At a Yale Sustainable Food Project-sponsored summit over the weekend, more than 175 students from 47 colleges and universities around the Northeast gathered to network and share ideas about how best to integrate elements of the sustainable agriculture — or “Real Food” movement — with existing campus food infrastructures.
Over the course of two days, participants in the Real Food Summit forged a consensus on their various beliefs and goals, which included the introduction of more local and sustainable food onto college campuses, support of college community outreach programs and expansion of sustainable agriculture academic programs. Conference attendees used these conclusions to assemble a manifesto of sorts that they said they hope will communicate to officials at the represented schools that there is a widespread interest in sustainable food among college students.
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“We put this thing together with the hopes that we could really create a spark for all these schools throughout the Northeast to engage in something larger,” Brown University junior and summit organizer David Schwartz said. “I’ve been blown away by the energy here.”
Conference organizers and presenters said they scheduled the summit because students working on sustainable food issues at different schools tend to operate in relative isolation. This weekend’s summit, the first of its kind on the East Coast, aimed to bring those students together and give them a forum to share ideas, Schwartz said.
“[Students] are learning that they’re not alone in what they’re trying to do,” said Hampshire College Community Supported Agriculture Manager Nancy Hanson, who led a workshop on college farms and gardens. “It’s always great to get a bunch of people who are trying to do the same thing and share experiences.”
Students at the forum chatted informally about how to procure more acreage for campus farms, work with campus officials to increase the percentage of locally bought food in dining halls and generate student interest in sustainable food and agriculture. Although at times she found the conference “overwhelming,” Brooklyn College student Callista Falsia said she agreed with other summit attendees that she found sharing experiences with other like-minded students helpful.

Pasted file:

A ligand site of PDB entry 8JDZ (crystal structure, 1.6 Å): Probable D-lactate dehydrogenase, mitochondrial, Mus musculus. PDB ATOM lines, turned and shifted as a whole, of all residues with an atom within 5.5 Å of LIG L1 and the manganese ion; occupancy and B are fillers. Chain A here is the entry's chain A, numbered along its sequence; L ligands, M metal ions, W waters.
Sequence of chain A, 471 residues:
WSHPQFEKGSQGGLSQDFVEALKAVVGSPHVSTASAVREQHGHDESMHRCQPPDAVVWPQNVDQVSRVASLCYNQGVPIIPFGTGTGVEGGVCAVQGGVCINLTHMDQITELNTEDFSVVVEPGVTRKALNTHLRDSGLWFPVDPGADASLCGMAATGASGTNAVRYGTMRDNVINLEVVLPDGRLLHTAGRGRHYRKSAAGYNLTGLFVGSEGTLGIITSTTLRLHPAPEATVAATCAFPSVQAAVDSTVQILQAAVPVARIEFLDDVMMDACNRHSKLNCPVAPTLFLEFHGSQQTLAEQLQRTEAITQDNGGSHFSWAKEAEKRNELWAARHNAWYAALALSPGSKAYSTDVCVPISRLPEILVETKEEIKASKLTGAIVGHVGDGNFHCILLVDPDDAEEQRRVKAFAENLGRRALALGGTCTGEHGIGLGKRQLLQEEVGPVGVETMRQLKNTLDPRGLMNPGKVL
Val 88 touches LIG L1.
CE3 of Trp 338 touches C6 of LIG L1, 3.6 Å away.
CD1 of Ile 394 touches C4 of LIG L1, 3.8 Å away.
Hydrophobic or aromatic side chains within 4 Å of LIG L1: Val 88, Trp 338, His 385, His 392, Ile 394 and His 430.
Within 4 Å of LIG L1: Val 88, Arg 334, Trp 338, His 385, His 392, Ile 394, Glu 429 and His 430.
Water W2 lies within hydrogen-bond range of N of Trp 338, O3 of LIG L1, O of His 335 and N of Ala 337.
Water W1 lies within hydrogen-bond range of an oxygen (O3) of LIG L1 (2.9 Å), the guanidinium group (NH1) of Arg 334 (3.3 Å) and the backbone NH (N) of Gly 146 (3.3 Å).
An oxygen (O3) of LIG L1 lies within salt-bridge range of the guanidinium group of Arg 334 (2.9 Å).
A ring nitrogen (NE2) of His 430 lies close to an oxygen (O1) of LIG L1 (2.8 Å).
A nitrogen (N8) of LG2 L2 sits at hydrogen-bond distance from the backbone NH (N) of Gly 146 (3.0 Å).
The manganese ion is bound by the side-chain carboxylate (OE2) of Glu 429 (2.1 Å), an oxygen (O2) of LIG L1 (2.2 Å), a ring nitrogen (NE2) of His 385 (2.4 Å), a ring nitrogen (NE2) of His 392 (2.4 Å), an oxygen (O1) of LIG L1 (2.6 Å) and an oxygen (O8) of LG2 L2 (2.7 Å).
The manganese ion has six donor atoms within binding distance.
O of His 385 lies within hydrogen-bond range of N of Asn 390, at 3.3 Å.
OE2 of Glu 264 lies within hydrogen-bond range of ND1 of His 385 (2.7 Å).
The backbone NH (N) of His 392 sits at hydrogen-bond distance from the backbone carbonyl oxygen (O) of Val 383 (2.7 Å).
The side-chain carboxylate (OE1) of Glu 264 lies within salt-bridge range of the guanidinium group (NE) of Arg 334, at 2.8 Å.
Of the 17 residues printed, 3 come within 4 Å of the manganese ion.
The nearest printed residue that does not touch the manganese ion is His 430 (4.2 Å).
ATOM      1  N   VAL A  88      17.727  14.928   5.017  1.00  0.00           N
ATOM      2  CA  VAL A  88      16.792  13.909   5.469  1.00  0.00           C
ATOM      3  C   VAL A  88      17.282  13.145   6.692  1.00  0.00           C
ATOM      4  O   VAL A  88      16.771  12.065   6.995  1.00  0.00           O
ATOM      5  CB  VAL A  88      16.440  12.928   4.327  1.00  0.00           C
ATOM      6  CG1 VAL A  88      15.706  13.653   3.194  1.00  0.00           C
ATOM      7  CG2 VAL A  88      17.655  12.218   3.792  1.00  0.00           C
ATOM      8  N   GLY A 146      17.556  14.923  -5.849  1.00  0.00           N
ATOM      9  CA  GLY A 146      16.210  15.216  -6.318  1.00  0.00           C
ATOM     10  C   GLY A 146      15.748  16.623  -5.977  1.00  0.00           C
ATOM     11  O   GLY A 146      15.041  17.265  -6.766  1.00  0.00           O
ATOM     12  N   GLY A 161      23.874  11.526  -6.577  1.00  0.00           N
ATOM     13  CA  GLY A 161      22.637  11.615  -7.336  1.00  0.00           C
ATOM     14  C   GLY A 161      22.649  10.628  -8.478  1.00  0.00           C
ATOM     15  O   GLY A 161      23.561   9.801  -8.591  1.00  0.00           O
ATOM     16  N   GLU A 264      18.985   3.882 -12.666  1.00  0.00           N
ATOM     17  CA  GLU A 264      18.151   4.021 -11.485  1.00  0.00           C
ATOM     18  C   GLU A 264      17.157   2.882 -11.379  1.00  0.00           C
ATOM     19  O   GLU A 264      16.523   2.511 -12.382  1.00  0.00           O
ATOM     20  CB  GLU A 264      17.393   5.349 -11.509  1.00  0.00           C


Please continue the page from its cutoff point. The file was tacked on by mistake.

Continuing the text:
Before the conference, the summit’s executive board drafted a document entitled “Real Food Declaration,” which outlined the mission of and justification for the Real Food Challenge. The challenge, a broader initiative that is set to launch next September, aims to make universities across the country more sustainable.
The declaration, ratified by summit attendees Sunday afternoon, will serve as a “useful tool” to keep student groups “on track” and give them a concrete statement of values to present to administrators and hitherto uninterested student bodies, said Marissa Grossman, a summit organizer and fellow with the Boston-based group The Food Project.
Students in attendance came from a heterogeneous mix of sustainability initiatives, ranging from established campus organizations to fledgling start-ups. At some schools, like Brooklyn College, groups have yet to begin their work, and other schools’ initiatives began as recently as one week ago — as was the case at Johnson and Wales University in Rhode Island.
Other programs, like the YSFP, have spent almost a decade working to make campus dining systems more sustainable.
“Think of this [summit] as a potluck gathering,” summit organizer and New York University junior Annie Myers said at the summit’s opening plenary session. “You don’t have to like everyone at the table or everything they’ve made, but the point is to try everything and to listen to everyone.”
Although organizers said the summit exceeded their expectations, they also said they wish more schools had sent representatives to New Haven. Notable absences included Dartmouth College and Tufts University, which Grossman said “slipped through the cracks” in the planning process. Schwartz also said he would like to see more state schools at future conferences.